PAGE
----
AIDS has been the most political pandemic in the world for 30 years, and yet political science has viewed it in a mostly descriptive, compartmentalised and theoretically neglectful way. There have been many theories of AIDS, but very little AIDS theory that is informed by politics. This deficit of theory seems to be intellectually counter-intuitive, but may be the result of an epistemic community which is often erroneously constructed as monolithic; its pursuits are deeply informed by funding priorities which favour phenomena with more tangible, short-term results; the incremental biomedical 'good practice' responses in some instances crowd out what is perceived as the luxury of deeper, systemic reflection. This article argues that a focus on socio-political resilience can be useful to galvanise political scientific theorising of AIDS. As a heuristic filter, resilience may be useful to advance social science's analytical narrative regarding the pandemic beyond the negative, to identify and capitalise on the lessons and transformational potential of AIDS and other long-wave shocks.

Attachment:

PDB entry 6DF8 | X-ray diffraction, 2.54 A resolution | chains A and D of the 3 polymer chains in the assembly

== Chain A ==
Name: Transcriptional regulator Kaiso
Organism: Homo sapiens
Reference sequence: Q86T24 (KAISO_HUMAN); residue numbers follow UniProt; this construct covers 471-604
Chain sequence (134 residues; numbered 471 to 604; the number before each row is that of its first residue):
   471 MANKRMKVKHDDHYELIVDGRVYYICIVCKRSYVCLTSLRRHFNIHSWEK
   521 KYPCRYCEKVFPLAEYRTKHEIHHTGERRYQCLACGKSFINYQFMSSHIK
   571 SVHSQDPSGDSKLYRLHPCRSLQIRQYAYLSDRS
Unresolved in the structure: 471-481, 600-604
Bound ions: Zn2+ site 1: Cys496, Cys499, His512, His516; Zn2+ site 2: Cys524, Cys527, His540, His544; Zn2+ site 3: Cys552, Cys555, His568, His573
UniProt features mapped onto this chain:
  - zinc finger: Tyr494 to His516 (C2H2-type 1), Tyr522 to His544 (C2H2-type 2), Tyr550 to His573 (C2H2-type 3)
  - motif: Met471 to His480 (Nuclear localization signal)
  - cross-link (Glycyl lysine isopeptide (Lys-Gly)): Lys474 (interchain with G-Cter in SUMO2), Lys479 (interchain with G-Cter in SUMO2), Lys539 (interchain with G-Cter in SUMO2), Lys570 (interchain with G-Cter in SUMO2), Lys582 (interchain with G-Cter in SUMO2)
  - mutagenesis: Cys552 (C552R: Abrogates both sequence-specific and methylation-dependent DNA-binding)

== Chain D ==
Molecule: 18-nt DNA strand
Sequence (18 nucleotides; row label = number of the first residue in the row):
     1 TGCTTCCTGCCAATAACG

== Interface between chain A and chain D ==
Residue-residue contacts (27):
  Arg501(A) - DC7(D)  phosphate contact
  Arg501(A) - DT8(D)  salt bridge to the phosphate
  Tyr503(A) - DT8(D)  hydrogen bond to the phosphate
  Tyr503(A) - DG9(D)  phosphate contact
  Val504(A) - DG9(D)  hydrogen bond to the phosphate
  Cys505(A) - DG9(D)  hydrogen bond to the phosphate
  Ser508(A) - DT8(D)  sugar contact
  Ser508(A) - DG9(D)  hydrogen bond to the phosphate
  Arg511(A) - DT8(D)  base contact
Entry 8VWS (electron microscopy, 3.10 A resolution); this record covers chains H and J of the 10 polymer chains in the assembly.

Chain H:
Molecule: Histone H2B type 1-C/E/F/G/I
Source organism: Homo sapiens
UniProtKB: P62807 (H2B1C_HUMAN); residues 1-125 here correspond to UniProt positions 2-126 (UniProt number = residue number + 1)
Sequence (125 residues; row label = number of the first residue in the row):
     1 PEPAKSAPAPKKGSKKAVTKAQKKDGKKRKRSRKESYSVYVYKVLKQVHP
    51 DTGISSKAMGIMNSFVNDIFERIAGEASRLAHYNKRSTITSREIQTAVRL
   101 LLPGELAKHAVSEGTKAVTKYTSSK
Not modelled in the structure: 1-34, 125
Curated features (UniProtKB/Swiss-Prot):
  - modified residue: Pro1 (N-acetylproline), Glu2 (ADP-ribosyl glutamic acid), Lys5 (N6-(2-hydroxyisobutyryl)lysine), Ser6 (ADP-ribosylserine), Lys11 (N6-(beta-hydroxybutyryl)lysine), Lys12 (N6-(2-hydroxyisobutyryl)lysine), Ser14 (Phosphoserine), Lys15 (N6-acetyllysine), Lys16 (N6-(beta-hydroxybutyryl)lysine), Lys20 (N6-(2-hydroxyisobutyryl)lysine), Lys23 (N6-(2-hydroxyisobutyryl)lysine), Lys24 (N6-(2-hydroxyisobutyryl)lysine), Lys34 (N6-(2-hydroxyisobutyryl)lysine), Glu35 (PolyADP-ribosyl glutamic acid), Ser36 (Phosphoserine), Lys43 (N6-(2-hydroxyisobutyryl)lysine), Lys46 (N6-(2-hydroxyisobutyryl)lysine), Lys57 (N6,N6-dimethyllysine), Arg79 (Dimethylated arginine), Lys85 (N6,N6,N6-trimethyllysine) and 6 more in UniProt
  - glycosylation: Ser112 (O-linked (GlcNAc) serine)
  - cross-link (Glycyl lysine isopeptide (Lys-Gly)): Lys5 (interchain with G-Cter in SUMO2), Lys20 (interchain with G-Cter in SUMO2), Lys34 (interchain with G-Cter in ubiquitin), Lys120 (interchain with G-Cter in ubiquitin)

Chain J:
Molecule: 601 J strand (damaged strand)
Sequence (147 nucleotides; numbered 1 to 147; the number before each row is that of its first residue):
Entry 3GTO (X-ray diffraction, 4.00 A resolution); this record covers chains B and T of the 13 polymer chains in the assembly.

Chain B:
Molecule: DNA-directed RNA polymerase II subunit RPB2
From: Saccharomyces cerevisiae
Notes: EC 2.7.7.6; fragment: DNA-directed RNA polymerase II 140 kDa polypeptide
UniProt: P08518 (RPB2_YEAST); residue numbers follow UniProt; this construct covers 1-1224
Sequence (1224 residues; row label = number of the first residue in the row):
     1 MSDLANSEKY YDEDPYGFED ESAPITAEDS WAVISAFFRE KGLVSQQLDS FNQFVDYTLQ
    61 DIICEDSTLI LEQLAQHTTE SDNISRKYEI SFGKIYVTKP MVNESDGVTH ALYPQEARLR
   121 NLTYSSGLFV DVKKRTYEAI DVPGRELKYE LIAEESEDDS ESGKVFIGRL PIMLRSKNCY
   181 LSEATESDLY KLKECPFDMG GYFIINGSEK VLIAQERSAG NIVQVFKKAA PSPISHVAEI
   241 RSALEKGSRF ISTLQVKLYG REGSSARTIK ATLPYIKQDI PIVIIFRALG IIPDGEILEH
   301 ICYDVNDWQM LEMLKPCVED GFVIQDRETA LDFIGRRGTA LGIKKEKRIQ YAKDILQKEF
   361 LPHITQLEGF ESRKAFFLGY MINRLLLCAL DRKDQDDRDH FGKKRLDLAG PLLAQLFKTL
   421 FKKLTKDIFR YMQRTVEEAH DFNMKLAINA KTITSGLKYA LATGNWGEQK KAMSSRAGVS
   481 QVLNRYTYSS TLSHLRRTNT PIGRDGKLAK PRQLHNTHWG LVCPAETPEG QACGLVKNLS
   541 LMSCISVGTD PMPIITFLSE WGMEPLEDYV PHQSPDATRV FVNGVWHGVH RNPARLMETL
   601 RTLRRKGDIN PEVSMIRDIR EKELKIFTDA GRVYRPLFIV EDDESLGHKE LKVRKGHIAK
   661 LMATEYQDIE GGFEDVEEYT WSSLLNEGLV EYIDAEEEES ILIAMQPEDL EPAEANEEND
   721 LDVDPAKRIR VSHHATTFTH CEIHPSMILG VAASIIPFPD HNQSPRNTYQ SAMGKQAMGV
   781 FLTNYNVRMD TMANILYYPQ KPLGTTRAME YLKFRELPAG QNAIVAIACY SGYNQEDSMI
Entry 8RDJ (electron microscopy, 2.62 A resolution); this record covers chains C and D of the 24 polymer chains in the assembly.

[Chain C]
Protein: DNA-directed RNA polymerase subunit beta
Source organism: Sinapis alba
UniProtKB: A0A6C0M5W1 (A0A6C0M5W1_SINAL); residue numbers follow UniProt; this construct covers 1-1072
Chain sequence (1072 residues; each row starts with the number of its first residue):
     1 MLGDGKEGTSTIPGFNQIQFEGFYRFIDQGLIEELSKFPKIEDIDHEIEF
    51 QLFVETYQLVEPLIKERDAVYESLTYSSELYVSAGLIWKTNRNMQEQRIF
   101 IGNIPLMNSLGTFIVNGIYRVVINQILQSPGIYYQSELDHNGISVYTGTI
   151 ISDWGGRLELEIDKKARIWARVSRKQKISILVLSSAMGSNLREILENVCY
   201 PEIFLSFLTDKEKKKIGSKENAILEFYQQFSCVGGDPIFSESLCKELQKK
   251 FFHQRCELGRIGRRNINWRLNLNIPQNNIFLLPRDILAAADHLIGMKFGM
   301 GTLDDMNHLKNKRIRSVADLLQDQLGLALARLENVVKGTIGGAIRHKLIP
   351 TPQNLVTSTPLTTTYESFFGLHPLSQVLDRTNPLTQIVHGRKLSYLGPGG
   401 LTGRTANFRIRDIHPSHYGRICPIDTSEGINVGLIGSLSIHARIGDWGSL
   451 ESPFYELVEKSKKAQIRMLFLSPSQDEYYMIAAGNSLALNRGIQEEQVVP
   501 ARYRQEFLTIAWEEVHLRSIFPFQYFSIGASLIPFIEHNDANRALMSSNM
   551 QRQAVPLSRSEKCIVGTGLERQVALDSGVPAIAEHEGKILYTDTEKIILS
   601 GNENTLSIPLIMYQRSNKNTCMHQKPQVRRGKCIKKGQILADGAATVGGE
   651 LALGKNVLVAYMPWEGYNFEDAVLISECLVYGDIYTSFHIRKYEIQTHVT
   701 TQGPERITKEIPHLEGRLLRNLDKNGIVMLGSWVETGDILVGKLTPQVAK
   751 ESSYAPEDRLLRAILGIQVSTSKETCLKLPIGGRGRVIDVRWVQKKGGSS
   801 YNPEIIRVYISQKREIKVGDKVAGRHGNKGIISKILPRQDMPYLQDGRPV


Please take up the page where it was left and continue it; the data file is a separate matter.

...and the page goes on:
- political science